"Had Great Essays Cavanaugh Had "great essays Cavanaugh had great historical political genealogy on how modern political theory rejected the significance of the Fall in ordering and viewing the worldJ Richard Middleton had a great exegetical essay on Genesis 3Aaron Riches had a really interesting essay that had too much Latin but was really theologically meaty and yet mystical Harrison especially made it clear in his essay that there can be good conflict between science and faith Discerning that can be a challenge reuiring patience and humility The introduction Chapter 1 Discussing the evidence for evolution and James KA Smiths essay are worth the price of the book Those sections are very well done Those essays provide the best discussions of the topic set out at the start of the book Some of the other sections are dry and difficult to see how they relate overall to the topic I do are dry and difficult to see how they relate overall to the topic I do the based on uality sections aforementioned The chapter by Middleton which reads the story of the fall attentive to evolution is excellent and precisely what we need of strong exegesis and orthodox theology with an appreciation of what scientific nowledge may add to the story I highly recommend that chapter but for those who have already read widely on the topic the rest of the book comes across as a fairly shallow review from various disciplinary angles A whole book like Middleton s chapter would have been much useful Here is an attempt to harmonise evolutionary science and biblical interpretation The result is unconvincing as the debt is almost completely paid on the biblical side of the euation The Fall has to be re interpreted the historicity of Adam and Eve are re scoped to mean something else other than historical reality The outcome is unsatisfactory but that is not to deny that there are real uestions to be answeredOn another note the final essays by Norman Wirzba on Maximus the Confessor an. Hristian understanding of human origins including the origin of sin Evolution and the Fall gathers a multidisciplinary ecumenical team of scholars to address these difficult uestions and others like them from the perspectives of biology. ,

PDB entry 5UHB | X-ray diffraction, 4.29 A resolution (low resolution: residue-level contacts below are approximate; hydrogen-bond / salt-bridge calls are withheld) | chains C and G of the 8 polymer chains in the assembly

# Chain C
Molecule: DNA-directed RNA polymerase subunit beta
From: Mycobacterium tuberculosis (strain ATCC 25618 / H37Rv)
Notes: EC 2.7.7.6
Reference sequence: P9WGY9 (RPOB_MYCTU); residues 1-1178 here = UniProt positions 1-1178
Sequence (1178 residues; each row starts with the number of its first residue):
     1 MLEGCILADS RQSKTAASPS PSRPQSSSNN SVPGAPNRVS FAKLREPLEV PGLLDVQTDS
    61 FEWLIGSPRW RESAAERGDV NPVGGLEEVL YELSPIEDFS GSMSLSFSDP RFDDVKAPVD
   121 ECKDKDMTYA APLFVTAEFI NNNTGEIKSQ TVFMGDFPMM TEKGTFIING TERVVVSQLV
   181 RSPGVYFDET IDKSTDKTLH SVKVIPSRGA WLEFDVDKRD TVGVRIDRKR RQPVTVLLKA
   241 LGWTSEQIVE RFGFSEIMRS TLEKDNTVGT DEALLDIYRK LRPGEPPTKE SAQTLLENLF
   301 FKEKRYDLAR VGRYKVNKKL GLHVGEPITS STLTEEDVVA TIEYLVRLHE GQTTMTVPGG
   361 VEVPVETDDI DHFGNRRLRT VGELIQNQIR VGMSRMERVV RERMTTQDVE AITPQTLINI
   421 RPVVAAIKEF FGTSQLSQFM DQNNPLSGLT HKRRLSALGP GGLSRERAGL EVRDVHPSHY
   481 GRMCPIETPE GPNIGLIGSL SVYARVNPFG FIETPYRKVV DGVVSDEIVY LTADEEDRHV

As an anthology of essays the writing is uneven By the time I got to the end I wasn t sure what the goal got to the end I wasn t "sure what the goal the book was On the way there my thinking was challenged and "what the goal the book was On the way there my thinking was challenged and was brought up to date on some of the findings of the scientific community regarding the origin of humanity A smorgasbord of essays from various authors touching on subjects of Bible interpretation original sin and evolution and advice on approaching the whole subject humbly The prologue and the final essay were in my opinion the best pieces If the entire book was as clear and tangible as those sections then maybe I d rate it 5 stars This was a nice piece of literature to add to the increasing body of nowledge on the Christian tradition in a society that pits modern science and faith against each other in a society that pits modern science and faith against each other wanted so much to love this book I have a lot of respect for the Colossian Forum assembling a group philosophers to write on the doctrine of the fall in light of evolution science From the outset the authors establish their two main parameters 1 Evolutionary science strongly shows that homo sapiens did not arrive from a single pair but 2000 10000 individuals And 2 Religion has much to offer to the faith science dialogue must stand on its non negotiables and is in no way second fiddle to science The book is broken into four sections Mapping the uestions Biblical Studies and Theological Implications Beyond Origins Cultural Implications and Reimagining the Conversation Faithful Ways Forward Across these sections are 10 chapters each written by a different contributer The lack of scientists is disappointing 1 Darrel Falk to 9 philosophers Some chapters are of course better than others While there is much virtue in beginning this conversation the book suffers two weaknesses 1 It struggles with consistency Some contributors write their chapters as if they re a plug for their own work rather than seeking to integrate the chapter into the narrative whole More problematic chapters 45 make the case that a non literal Adam is not essential to a faithful doctrine of the Fall This is followed by chapter 6 in which the author says Paul firmly believed in a literal Adam and there is an unknowable mystery behind the character of Adam No consensus is reached and it is very disappointing 2 Most authors are stuck in history Of the final four chapters sections 3 4 which are nominally meant to bring the conversat. What does it mean for the Christian doctrine of the Fall if there was no historical Adam If humanity emerged from nonhuman primates as genetic biological and archaeological evidence seems to suggest then what are the implications for a